By then, the authorities had seen a man climbing into a black Hyundai Tucson in video surveillance footage from Young’s Asian Massage. Cherokee County sheriff’s deputies shared images from the video on social media and within two hours, Mr. Long’s parents had contacted the department and identified the man as their son.
“They’re very distraught,” Sheriff Frank Reynolds said. But, he said, “they were very helpful in this apprehension.”
A little over two hours after the first shooting, Mr. Long’s car was spotted heading south on the interstate in Crisp County, about 150 miles south of Atlanta. Mr. Long would later tell the authorities that he was driving to Florida to commit similar violence against “some type of porn industry,” Captain Baker said. The authorities said he was found with a 9-millimeter handgun.
Matt Kilgo, a lawyer for Big Woods Goods, a gun shop and shooting range in Canton, Ga., said Mr. Long had bought a weapon legally from the shop on the day of the shooting. Mr. Kilgo said that the store complied with all laws and regulations in selling the gun, and that the store had been cooperating with authorities.
Mr. Long grew up in the suburbs and exurbs of Cherokee County, and those who had known him when he was younger said they were struggling to make sense of the accusations against him.
Brett Cottrell, who was the former youth and missions pastor at Crabapple First Baptist Church, described Mr. Long as one of the most committed members of the church’s youth group.
In high school yearbooks, Mr. Long talked of becoming a leader in the church and also was noted for playing the drums. “It’s definitely an outlet,” he was quoted as saying in one yearbook. “If I’m angry or something I go down to my drum set and start hitting stuff. It just helps.”
In January 2019, Mr. Long’s parents reported him missing, according to police records from the Cherokee County Sheriff’s Office. The couple told the police that their son, then 19, had gone to visit a girlfriend in Chattanooga, Tenn., and then sent them a text message saying he was not coming back and wanted a “fresh start.” An officer told the Longs that their son did not meet the criteria as a missing person.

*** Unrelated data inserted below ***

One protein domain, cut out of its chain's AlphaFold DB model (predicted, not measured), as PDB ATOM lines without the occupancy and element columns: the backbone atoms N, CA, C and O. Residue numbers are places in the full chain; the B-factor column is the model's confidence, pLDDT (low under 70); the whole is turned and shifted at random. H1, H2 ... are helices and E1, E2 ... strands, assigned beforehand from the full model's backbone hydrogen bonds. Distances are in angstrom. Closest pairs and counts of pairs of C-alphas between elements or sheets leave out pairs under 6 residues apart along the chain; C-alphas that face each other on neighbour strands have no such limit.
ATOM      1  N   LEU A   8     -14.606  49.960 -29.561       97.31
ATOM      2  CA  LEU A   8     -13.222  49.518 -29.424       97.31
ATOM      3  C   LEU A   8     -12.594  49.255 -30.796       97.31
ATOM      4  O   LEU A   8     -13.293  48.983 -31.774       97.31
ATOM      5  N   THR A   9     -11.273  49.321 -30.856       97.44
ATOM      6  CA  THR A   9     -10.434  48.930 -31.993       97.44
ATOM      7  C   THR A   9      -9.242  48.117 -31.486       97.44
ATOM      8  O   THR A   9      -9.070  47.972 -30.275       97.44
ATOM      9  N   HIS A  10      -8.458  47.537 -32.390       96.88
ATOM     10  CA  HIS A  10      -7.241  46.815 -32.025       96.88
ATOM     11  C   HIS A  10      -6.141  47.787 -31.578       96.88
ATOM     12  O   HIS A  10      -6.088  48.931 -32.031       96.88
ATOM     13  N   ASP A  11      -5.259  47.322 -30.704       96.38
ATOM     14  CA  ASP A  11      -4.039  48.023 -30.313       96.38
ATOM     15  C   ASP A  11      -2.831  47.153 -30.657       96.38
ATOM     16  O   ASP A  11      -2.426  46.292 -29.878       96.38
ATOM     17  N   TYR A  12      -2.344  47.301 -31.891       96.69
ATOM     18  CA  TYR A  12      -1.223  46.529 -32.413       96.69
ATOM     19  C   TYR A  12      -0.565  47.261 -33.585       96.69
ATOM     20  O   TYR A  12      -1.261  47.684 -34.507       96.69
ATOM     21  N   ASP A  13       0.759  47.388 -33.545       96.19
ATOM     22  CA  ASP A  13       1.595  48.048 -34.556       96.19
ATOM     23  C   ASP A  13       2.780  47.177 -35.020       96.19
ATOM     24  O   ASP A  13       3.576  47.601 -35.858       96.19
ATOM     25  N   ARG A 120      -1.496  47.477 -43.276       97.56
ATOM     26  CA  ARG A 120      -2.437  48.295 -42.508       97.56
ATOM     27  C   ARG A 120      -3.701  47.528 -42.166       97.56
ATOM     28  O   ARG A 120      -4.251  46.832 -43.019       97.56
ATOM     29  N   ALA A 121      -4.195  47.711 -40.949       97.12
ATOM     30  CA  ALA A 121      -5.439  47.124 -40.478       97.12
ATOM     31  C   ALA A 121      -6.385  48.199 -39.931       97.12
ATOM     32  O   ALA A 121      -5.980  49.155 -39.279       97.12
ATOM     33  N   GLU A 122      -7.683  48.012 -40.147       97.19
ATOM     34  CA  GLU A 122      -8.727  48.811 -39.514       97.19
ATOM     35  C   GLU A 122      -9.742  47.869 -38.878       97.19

When a reporter called a phone belonging to Mr. Long’s mother, the woman who answered hung up.
On Wednesday morning, amid the crime scenes in the strip malls of Cherokee County and northeastern Atlanta, people returned to their jobs with a mix of terror and dread.
“We have no choice,” said Ms. Enciso, 46, returning to work at the beauty salon next door to Young’s Asian Massage. “Life can’t slow down,” she said. “We came in fear: Imagine, we are Hispanic, and some people hate us too.”
Far beyond the Atlanta region, Asian-American leaders were bracing after the killings.
“There are a lot of people who are even afraid to leave the house now,” said Max Leung, the founder of a group called the SF Peace Collective, which patrols streets in San Francisco to protect Asian communities from violence. “They’re afraid to go outside.”
On Wednesday afternoon, Sierra Houang, a Georgia Tech student, came with a friend to lay flowers at the two Atlanta massage parlors.
“I don’t usually have to deal with anti-Asian sentiment because I pass as white,” said Ms. Houang, whose father is Taiwanese. “I carry a lot of guilt because my grandparents and my dad bore a lot of that burden. They worked hard so I would never have to be in a place where I’d know that. Still, this feels very personal to me.”
After leaving the flowers at the spas on Piedmont Road, Ms. Houang and her friend said they were headed for the massage parlor in Cherokee County to pay their respects there as well.
Richard Fausset reported from Acworth, Campbell Robertson from Pittsburgh, Nicholas Bogel-Burroughs from New York, and Sean Keenan from Atlanta. Reporting was contributed by Edgar Sandoval and Giulia McDonnell Nieto del Rio from New York; Frances Robles from Key West, Fla., Ruth Graham from Warner, N.H.; John Eligon from Kansas City, Mo.; Marie Fazio from Jacksonville, Fla.; and Jim Tankersley from Washington.